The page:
• IdiotTheWise

L3, U4, S36 Skillful Distraction & Problem Solving Notes and Stuff.

Skillful Distraction & Problem Solving

This is going over old ground as far as learning new DBT skills is concerned I need to. Practice, practice, practice, choose the right skill technique practices that work for me and fine tune them and practice more. I'm at that fine tuning place.

A mixture of sensible notes and more swear words:


Wise Mind A C C E P T S

There are four groups of crisis survival strategies: Distraction, Self-Soothing, Improving the Moment, Pros and Cons. All of these are strategies that help us to get though difficult feelings and situations, to tolerate (deal with, get through, sit with, accept) the things that we can't immediately change. This is one of the keys to DBT skill usage, to find some of these skills and techniques that work for you, to practice them until they are part of your everyday life and you can call them up whenever you need them.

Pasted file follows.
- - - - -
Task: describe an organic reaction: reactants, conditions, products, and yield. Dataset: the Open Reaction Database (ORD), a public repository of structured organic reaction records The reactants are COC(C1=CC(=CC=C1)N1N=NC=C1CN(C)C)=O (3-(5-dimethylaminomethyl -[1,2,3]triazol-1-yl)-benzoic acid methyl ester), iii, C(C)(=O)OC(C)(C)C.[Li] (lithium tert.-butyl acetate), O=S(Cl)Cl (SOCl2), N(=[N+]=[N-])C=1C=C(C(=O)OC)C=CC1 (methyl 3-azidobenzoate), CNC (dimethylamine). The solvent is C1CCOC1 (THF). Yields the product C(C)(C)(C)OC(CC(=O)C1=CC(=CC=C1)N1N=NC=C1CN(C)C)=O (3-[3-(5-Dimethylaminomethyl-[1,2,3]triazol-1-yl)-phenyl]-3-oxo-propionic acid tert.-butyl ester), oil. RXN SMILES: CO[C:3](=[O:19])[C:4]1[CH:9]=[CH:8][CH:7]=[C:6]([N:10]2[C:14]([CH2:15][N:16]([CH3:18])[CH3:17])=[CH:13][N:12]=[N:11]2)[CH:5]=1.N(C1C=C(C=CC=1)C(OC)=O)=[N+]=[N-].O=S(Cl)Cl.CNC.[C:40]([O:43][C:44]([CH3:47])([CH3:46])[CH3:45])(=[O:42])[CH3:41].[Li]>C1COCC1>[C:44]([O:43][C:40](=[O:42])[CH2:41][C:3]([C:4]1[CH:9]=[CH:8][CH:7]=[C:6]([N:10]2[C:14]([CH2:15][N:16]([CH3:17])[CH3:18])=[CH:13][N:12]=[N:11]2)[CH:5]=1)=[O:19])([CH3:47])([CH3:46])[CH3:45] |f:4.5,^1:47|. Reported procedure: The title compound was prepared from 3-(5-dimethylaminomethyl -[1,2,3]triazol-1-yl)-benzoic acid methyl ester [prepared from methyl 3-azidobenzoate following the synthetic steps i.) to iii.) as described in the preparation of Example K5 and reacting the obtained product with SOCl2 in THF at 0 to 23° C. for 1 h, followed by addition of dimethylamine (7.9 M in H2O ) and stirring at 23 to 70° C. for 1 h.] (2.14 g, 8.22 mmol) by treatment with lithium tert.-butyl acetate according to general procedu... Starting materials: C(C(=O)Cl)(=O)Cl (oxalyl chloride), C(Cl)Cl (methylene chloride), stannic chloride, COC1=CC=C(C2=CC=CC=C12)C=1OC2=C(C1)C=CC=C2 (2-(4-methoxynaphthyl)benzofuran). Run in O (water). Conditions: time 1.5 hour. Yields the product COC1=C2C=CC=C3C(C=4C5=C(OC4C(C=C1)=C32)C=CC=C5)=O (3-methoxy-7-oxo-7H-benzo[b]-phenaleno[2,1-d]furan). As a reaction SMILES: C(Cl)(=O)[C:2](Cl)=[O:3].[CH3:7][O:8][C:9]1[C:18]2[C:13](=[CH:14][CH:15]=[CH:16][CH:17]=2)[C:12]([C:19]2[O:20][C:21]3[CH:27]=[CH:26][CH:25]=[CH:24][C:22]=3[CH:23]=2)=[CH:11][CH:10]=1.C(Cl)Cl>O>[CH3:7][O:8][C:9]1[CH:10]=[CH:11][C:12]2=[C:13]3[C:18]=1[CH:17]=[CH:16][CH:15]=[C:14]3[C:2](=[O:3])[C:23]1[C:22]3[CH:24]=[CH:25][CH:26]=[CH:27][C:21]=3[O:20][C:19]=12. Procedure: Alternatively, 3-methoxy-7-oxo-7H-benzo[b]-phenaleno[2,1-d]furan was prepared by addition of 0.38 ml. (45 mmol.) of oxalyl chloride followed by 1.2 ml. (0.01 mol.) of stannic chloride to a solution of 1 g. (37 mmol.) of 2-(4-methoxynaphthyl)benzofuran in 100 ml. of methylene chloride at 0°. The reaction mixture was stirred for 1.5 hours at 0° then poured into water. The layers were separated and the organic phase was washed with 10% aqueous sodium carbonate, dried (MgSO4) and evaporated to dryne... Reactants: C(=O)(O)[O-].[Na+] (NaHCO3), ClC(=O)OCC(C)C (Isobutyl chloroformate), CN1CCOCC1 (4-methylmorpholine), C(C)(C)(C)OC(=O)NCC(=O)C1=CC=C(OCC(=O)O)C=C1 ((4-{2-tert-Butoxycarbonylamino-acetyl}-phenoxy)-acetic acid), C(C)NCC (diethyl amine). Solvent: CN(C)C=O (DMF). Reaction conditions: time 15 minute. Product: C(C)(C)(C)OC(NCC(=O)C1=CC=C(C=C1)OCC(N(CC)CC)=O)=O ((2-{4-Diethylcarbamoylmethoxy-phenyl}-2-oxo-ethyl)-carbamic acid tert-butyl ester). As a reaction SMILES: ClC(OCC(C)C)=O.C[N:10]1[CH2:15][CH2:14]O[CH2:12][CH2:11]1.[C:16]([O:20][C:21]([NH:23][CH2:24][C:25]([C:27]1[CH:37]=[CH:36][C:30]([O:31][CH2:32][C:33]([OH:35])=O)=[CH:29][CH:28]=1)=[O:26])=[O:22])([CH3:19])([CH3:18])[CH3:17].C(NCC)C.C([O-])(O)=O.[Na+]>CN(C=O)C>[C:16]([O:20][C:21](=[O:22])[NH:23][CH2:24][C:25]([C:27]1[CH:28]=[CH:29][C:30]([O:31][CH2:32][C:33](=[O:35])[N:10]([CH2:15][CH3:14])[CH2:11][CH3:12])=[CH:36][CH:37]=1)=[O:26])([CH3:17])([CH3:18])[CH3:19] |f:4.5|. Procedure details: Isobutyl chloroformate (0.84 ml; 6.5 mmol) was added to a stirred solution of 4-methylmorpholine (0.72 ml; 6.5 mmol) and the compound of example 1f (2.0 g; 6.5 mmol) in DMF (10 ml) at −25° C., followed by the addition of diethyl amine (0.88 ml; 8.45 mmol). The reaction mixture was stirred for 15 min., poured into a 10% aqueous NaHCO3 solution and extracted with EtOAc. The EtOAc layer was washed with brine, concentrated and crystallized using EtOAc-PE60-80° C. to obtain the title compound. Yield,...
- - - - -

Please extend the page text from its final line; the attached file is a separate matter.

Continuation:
The first of the four distracting skills is ACCEPTS. This is an acronym to help you remember "Wise Mind A C C E P T S" Distract with Activities: Do hobbies, watch a video, go for a walk, play a sport, cook, garden, go fishing, go shopping.  What other activities can you think of that you can get involved in and distract yourself from your distress? Make a list of your activities and put it up on your refrigerator, so you can find it in a hurry. Distract with Contributing: Contribute. Do volunteer work. Babysit so a friend can go out. Do something nice or surprising for someone. What have you done this week to contribute? What can you do next week to contribute? Plan something in advance. This takes you away from your pain and puts your attention on your concern for someone else. Distract with Comparisons: Compare yourself to people coping the same as or less well than you. If you are doing better than you were a year or two or five years ago, make that comparison. The manual suggests that you compare yourself to others' suffering, watch weepy soap operas, read about disasters. Some people find this helpful, others don't. Just do what works for you. What do you think about comparisons? Distract with opposite Emotions Read emotional books, go to emotional movies, listen to emotional music. For this to work, you need to read or watch or listen to things that have an emotion opposite to one you are feeling. If you are sad, watch a comedy. Watch a scary movie. Listen to silly music. I think that the reason this works is that it kind of jars your feelings loose.  If you are sad or angry, watch a silly or funny movie, and bust up laughing, you have changed your emotion and put yourself in a different place. Distract by Pushing Away a distressing situation by leaving it mentally for awhile. Build an imaginary wall between yourself and the situation.  Imagine yourself pushing it away with all your strength. Block the situation in your mind. Each time it comes up, tell it to go away, or put some other thoughts in its place, perhaps some more pleasant thoughts. Refuse to think about it. Try putting the pain on a shelf, or in a box, to contain it and get it out of the way. I use the technique of putting my distress in a locked box on a shelf in a closet. I can get it later, but right now I can let it go. All of these are techniques to give you a break from dealing with the pain all the time. They haven't resolved the painful situation, but they have put it away for awhile so that you get a break and a chance to live some part of your life without it. Distract with other Thoughts Some examples are counting to 10 or counting the tiles in a floor or the panes in a window or the stars in the sky, anything to keep your focus on the counting.  This is a good one to use in a sudden emergency, when you need to pull something out of your bag of tricks really quickly. Other ways of distracting with thoughts are reading, watching videos or movies, doing crossword puzzles or jigsaw puzzles, writing poetry, if you can keep your thoughts away from your pain. Can you think of some other ways of distracting with thoughts? Distract with other Sensations. You might hold ice in your hand or apply it to the back of your neck (I used to use a bag of frozen peas against the back of my neck - the sensation was kind of shocking, and it shook me out of my tangled up distressing feelings), put a rubber band on your wrist and snap it, listen to loud music, take a hot, hard shower, a cold, hard shower, or swim in very cold water. Any strong physical stimulus like this can kind of jog loose your connection to your pain and distract you from it. After you try one of these activities, you may want to go on to another distracting activities, such as one of the activities described in the last lesson.